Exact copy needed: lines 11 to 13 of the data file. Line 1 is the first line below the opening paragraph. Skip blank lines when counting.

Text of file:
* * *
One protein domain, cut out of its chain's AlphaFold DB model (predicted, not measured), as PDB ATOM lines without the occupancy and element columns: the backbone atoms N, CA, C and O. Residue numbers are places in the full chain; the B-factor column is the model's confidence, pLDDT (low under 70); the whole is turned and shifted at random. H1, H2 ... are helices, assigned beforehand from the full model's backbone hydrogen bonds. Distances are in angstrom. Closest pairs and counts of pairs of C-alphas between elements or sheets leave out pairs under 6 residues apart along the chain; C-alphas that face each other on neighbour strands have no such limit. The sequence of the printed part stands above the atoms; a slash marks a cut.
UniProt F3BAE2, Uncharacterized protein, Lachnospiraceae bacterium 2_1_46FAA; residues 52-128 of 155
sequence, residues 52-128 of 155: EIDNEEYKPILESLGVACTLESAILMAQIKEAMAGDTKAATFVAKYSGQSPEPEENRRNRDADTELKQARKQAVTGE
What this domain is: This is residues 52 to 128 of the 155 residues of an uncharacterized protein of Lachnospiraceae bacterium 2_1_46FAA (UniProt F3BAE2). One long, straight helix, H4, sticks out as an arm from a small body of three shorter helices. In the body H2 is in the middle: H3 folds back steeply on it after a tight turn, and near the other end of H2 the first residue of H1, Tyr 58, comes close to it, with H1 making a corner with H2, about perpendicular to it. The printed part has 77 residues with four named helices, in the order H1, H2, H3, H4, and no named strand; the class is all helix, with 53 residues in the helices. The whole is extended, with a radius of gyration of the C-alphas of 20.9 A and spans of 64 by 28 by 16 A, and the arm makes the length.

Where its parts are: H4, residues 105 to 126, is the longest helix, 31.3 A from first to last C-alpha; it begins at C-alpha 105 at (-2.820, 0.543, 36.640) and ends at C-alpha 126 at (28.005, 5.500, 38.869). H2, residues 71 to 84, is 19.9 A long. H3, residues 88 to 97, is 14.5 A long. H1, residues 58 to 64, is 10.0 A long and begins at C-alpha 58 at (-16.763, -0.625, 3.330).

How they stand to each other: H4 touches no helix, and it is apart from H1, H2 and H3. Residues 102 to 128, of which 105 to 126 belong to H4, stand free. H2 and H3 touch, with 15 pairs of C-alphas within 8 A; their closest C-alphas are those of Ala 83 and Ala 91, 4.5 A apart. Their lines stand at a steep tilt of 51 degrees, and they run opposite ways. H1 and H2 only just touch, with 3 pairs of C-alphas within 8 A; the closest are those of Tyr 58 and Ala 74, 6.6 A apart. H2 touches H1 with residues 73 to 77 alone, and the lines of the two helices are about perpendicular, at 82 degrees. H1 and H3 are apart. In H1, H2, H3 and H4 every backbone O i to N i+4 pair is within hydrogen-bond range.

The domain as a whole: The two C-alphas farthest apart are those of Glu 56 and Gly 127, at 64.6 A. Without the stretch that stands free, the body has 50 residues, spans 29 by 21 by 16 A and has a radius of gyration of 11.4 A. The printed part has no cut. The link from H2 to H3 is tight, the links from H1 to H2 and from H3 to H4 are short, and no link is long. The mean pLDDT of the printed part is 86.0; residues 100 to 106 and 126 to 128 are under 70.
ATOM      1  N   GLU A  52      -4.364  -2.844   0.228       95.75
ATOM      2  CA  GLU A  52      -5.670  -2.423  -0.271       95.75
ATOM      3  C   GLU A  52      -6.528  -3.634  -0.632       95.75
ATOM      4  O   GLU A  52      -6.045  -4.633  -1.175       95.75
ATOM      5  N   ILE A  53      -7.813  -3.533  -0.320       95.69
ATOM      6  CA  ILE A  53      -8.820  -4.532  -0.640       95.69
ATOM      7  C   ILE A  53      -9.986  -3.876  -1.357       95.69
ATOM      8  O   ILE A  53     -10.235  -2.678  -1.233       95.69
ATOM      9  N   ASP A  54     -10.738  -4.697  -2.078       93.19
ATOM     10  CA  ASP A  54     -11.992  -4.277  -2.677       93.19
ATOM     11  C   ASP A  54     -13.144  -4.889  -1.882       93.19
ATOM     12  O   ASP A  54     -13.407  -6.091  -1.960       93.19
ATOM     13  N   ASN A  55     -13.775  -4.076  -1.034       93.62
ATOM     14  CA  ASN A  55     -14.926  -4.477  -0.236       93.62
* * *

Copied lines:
ATOM      5  N   ILE A  53      -7.813  -3.533  -0.320       95.69
ATOM      6  CA  ILE A  53      -8.820  -4.532  -0.640       95.69
ATOM      7  C   ILE A  53      -9.986  -3.876  -1.357       95.69